Talk of her many successes in North America brought the diplomatic side of Clijsters to the fore as she touched on her eventful meetings with Serena Williams at Indian Wells in 2001 and at Flushing Meadows in 2009.
“People talk to me all the time about it. Three-quarters of the press conference [after the U.S. Open final] was about it. We’re way past that. Serena has apologised and to me there’s nothing more to say…Obviously I would like to play against the best players and it would be good to have Venus and Serena back in Indian Wells.”
As the conversation turned back to the Laureus Awards, Clijsters mused on why this international, multi-sports competition had seen so many tennis successes. Indeed, tennis has won more Laureus awards in the competition’s 11-year history than any other sport.
“Tennis is open to a lot of ages and cultures...it is a sport that has big events throughout the year and all over the world. And the ITF does a good job in promoting it.”
She highlighted, too, that tennis is going through a golden period, with great rivalries and champions on both sides.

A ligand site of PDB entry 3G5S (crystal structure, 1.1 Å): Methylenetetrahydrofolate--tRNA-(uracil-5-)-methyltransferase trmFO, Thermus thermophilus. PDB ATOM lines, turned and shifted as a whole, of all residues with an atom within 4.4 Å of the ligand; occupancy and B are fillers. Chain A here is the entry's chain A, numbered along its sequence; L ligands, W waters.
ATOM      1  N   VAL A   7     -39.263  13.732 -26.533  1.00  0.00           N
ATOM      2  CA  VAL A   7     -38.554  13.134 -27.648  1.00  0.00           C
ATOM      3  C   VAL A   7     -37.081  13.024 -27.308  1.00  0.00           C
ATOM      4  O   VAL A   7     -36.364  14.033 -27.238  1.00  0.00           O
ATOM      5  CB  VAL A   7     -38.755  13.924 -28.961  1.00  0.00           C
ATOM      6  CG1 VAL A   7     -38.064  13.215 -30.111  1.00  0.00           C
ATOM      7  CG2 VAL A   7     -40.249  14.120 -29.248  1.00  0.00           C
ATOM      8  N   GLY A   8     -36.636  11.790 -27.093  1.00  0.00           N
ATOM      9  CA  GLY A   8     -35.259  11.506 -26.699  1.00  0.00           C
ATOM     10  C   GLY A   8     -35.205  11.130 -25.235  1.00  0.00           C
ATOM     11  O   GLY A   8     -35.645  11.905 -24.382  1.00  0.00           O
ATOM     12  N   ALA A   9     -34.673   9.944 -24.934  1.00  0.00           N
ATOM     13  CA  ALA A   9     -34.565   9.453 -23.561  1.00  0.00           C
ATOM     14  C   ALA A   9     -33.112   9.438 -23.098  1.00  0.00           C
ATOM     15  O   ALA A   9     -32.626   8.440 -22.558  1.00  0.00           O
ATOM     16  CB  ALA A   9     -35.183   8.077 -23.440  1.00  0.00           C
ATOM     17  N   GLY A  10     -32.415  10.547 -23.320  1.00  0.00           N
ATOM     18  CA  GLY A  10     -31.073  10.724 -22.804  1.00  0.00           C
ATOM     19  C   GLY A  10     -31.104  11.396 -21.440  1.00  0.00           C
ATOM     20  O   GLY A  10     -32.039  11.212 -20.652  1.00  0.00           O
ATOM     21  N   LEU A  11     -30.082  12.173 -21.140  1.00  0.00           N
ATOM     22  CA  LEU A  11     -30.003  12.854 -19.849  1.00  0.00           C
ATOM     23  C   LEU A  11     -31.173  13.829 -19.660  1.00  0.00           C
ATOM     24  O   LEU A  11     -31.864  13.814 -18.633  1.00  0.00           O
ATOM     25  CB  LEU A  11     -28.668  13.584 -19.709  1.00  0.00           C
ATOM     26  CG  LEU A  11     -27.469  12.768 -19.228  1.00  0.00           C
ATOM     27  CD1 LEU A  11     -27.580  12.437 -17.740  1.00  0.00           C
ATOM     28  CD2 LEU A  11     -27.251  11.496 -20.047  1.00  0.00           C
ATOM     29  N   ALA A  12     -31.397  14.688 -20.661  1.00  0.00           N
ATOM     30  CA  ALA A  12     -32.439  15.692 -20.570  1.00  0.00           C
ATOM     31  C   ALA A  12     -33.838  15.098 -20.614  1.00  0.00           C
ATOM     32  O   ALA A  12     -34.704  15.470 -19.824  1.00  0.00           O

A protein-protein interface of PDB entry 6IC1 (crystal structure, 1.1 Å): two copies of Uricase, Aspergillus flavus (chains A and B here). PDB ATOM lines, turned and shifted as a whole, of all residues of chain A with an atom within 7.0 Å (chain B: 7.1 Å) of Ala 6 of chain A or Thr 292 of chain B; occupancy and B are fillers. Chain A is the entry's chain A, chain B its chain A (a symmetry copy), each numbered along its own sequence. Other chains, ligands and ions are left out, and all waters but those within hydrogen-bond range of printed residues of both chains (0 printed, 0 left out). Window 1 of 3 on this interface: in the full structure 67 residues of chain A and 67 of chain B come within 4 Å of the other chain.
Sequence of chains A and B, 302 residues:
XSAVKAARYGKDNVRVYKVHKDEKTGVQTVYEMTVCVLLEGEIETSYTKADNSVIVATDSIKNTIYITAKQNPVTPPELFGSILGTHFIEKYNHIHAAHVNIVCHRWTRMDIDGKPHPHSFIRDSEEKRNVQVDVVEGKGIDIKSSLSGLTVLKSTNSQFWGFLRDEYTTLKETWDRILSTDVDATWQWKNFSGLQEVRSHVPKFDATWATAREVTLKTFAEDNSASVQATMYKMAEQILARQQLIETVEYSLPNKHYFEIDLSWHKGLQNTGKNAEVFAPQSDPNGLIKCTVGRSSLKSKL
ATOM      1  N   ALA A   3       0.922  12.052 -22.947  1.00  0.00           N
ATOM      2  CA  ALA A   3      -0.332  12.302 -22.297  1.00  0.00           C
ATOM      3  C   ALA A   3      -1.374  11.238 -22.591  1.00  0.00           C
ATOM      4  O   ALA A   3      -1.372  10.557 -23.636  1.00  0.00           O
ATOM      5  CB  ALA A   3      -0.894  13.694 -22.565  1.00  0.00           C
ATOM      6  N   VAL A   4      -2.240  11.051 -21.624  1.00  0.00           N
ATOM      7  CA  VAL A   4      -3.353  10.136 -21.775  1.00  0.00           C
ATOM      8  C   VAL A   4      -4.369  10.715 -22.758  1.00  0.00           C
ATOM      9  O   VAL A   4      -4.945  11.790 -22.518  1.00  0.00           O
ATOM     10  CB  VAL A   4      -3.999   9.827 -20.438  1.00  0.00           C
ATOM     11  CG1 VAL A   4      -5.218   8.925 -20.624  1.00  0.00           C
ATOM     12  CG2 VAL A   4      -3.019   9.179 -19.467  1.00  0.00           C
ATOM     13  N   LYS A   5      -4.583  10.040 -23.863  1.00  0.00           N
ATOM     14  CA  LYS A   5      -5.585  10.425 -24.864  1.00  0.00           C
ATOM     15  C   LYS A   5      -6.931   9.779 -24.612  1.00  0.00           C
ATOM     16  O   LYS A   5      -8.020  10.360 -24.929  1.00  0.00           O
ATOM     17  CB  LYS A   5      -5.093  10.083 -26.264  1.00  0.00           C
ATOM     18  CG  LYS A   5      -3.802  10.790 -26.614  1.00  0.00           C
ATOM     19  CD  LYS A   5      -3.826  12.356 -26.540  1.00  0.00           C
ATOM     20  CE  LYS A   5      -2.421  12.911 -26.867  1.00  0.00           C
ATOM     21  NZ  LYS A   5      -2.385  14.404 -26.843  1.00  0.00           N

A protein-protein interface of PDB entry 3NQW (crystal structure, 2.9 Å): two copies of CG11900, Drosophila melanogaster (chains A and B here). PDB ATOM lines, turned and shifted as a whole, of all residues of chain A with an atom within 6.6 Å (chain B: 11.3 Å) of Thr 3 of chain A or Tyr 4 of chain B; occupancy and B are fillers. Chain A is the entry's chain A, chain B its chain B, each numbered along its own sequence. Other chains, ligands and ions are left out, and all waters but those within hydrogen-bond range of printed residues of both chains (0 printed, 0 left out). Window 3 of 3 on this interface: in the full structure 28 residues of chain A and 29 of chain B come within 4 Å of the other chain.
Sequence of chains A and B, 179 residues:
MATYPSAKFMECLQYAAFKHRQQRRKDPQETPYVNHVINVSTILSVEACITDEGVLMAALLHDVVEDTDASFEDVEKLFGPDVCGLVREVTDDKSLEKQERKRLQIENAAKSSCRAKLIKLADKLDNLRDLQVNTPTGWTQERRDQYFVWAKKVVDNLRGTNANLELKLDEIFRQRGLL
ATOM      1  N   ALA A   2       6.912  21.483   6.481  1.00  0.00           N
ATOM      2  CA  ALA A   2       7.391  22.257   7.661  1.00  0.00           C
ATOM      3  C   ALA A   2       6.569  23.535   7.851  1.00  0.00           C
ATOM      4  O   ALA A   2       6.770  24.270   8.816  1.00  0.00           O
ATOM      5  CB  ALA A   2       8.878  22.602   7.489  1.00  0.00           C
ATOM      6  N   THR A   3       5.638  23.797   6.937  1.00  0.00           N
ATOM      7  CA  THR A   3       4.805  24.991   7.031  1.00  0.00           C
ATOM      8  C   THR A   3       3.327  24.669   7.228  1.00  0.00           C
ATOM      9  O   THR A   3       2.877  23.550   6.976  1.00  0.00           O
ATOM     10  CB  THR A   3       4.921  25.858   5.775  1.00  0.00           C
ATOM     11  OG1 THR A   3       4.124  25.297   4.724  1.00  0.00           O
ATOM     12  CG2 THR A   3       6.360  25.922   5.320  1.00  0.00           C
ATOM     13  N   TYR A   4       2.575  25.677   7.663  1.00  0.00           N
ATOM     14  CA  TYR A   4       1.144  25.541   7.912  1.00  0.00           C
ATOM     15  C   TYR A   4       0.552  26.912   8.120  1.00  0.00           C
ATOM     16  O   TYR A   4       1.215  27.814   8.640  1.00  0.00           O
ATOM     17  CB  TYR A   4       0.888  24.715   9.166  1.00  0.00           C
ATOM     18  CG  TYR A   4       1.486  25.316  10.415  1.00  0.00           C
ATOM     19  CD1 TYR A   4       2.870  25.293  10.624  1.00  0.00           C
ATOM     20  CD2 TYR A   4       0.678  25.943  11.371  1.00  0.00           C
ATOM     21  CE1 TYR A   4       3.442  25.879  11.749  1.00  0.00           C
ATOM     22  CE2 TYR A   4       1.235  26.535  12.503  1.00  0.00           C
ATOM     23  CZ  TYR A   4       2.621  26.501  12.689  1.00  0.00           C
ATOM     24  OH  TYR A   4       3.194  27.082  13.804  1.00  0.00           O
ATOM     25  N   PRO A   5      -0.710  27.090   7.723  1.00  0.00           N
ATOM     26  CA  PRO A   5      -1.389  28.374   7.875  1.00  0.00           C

“Obviously you have the battles between Rafael Nadal and Roger Federer, Andy Roddick, Novak Djokovic, and now Andy Murray. It makes for a lot of interesting matches. And on the women’s side, with me and Justine back, and Serena and Venus still playing strongly, it is appealing to a lot of fans.”
Does she think that anyone will win the tennis Grand Slam this year—or any time soon? She’s doubtful, though would never bet against Federer or Williams pulling it off. She feels it has now become harder to achieve because players are so specialised in particular types of game and on particular surfaces.
Clijsters and her fellow Laureus nominees have been selected by a panel of sports editors, writers, and broadcasters from over 120 countries. The Laureus World Sports Academy, made up of 46 of the world’s greatest sportsmen and sportswomen, will now vote to select the winners.
Amongst them is Navratilova, clearly as big an admirer of Clijsters as are the media and the fans.
“Coming back to the circuit demands a lot of persistence already. To then win a Grand Slam pretty soon after that is a heroic performance. Kim definitely deserves this nomination.”
Clijsters will be preparing for her Indian Wells campaign when the Awards are announced at a gala ceremony in Abu Dhabi next week. She may not be there in person, but her achievements, and her reputation as one of the most likeable women in sport, go before her.
There’s little doubt she would be a very popular winner, whether it’s that Laureus award or her third Indian Wells title. Perhaps it will be both.